Speaking in front of the UN General Assembly before the vote on the resolution on the Crimea December 19, the Deputy Foreign Minister of Ukraine Serhiy Kyslitsa called on the world "to light a candle of hope", reminding everyone about the destructive power of silence.
QHA edition provides the text of the Ukrainian diplomat’s emotional speech, published on the Foreign Ministry of Ukraine website.
I would like to express my sincere gratitude to all those delegations which granted their support to the Resolution “Situation of human rights in the Autonomous Republic of Crimea and the city of Sevastopol (Ukraine)” a month ago in the Third Committee.
Resolutions put to vote today in the General Assembly truly show that ‘These are the times that try men’s souls’ [as Thomas Paine wrote in his work that saw light on the very same day, 19th December, 240 years ago.]
The evil of gross violations of human rights, war crimes, military aggression and intrusions have undermined the very fundamentals of the global system of peace and security where the United Nations and the Security Council are meant to be the centre piece.
Since the occupation of the Autonomous Republic of Crimea and the city of Sevastopol (Ukraine) the human rights situation on the peninsula has deteriorated sharply, serious violations and abuses committed against residents of Crimea have been reported multiple times.
The latest Report of the Office of the United Nations High Commissioner for Human Rights, released on 8 December 2016, describes the situation in Crimea as a “climate of repression against dissenting voices”. This gruesome picture of the state of affairs was reflected in all the statements but the Russian one during the interactive dialogue at the Human Rights Council in Geneva on 12 December this year.
The Human Rights Council is and will remain the point of reference to address human rights' violations. However, the voice of the General Assembly gives a powerful message to perpetrators and the instruction to act to all bodies and agencies of the UN system wherever they are. We are immensely grateful to each and every one who will amplify the power of voice of the Assembly today.
However, silence, as history proves, could be even more powerful and damaging. It goes hand in hand with complacency and it makes the silent ones complicit. This sort of silence has led to crimes such as genocide. It happened in Ukraine in 1932-33 when the Moscow designed Great Famine, the Holodomor, killed millions; it happened in Africa; and in other parts of the world. Silence should not be what we hear in the General Assembly. Here the power of voice of every nation is strong no matter its size or geography.
I cannot but mention on this occasion one of the greatest African American champions for human rights, Dr Martin Luther King, and I quote, “In the end, we will remember not the words of our enemies, but the silence of our friends.”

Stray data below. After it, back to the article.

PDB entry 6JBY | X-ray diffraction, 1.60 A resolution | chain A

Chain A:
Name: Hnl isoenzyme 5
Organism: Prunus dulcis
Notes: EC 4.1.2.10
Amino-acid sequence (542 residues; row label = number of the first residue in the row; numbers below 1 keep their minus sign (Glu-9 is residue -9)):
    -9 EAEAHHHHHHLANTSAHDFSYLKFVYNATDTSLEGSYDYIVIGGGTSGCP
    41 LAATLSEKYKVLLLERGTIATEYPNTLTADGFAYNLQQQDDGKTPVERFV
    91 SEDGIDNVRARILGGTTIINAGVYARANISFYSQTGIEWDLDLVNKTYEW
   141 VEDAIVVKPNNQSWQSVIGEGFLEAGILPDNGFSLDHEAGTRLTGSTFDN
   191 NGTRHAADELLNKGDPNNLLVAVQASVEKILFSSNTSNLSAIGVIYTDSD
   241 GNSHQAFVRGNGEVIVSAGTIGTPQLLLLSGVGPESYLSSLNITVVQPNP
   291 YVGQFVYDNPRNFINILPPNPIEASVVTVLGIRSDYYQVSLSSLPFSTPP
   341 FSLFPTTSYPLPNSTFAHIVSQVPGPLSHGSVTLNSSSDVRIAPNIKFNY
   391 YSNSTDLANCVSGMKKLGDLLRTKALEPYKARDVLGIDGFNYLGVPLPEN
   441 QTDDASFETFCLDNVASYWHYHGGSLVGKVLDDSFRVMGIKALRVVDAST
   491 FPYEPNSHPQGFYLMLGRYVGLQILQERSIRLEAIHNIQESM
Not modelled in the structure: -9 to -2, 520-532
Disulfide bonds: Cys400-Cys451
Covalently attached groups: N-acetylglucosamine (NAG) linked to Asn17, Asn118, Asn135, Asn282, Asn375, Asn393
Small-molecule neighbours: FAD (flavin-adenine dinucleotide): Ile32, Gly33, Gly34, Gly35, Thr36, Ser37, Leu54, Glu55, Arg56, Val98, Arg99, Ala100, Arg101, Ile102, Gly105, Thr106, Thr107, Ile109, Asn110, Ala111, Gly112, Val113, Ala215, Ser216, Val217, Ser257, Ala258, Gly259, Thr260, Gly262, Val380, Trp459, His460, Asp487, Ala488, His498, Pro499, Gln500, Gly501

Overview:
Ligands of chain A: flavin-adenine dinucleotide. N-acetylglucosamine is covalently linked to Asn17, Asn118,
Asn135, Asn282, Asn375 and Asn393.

Those suffering at the hands of the occupying regime in Crimea are frightened and helpless. They live without any chance to defend their rights, to protest or to be heard.
Ukraine will spare no efforts to urge the Russian Federation to ensure full compliance with its obligations as an occupying power according to international law, and to ensure safe and unfettered access for international human rights mechanisms to the temporarily occupied peninsula to monitor and report on the situation in accordance with their mandate.
I also call upon delegations in this room to use every available opportunity to address human rights issues in Crimea with the Russian Federation and insist on full respect for human rights and for Russia’s obligations to protect them under international law.
Deputy Chairman of the Mejlis of the Crimean Tatars Mr. Ahtem Chiygoz, who has for almost two years been illegally imprisoned by the occupants said, “The world is on the threshold of choice between democratic values and economic benefits. We made our choice, and you?”
However, let us not curse the forces of darkness, but light a candle of hope. Every vote cast today in support of the Resolution “Situation of human rights in the Autonomous Republic of Crimea and the city of Sevastopol (Ukraine)” is such a candle.
And I thank you on behalf of all peoples of Ukraine, who strive to live a life of peace and freedom with every nation of the world.”
Earlier QHA reported that at the 65th plenary session of the UN General Assembly on December 19, resolution "On the situation of human rights in the Autonomous Republic of Crimea and the city of Sevastopol (Ukraine)" was adopted by a majority. Over 70 delegations voted in favor, and 77 abstained. The delegation of Russia, Belarus, Serbia, China, Armenia and several African delegations voted against the resolution.
Later, the Ministry of Foreign Affairs of Ukraine stressed that the voting for the resolution on human rights in Crimea at the meeting of the UN General Assembly, the world gave a clear signal to the Russian occupying power: Those violating the rights of the Crimean people will be held accountable.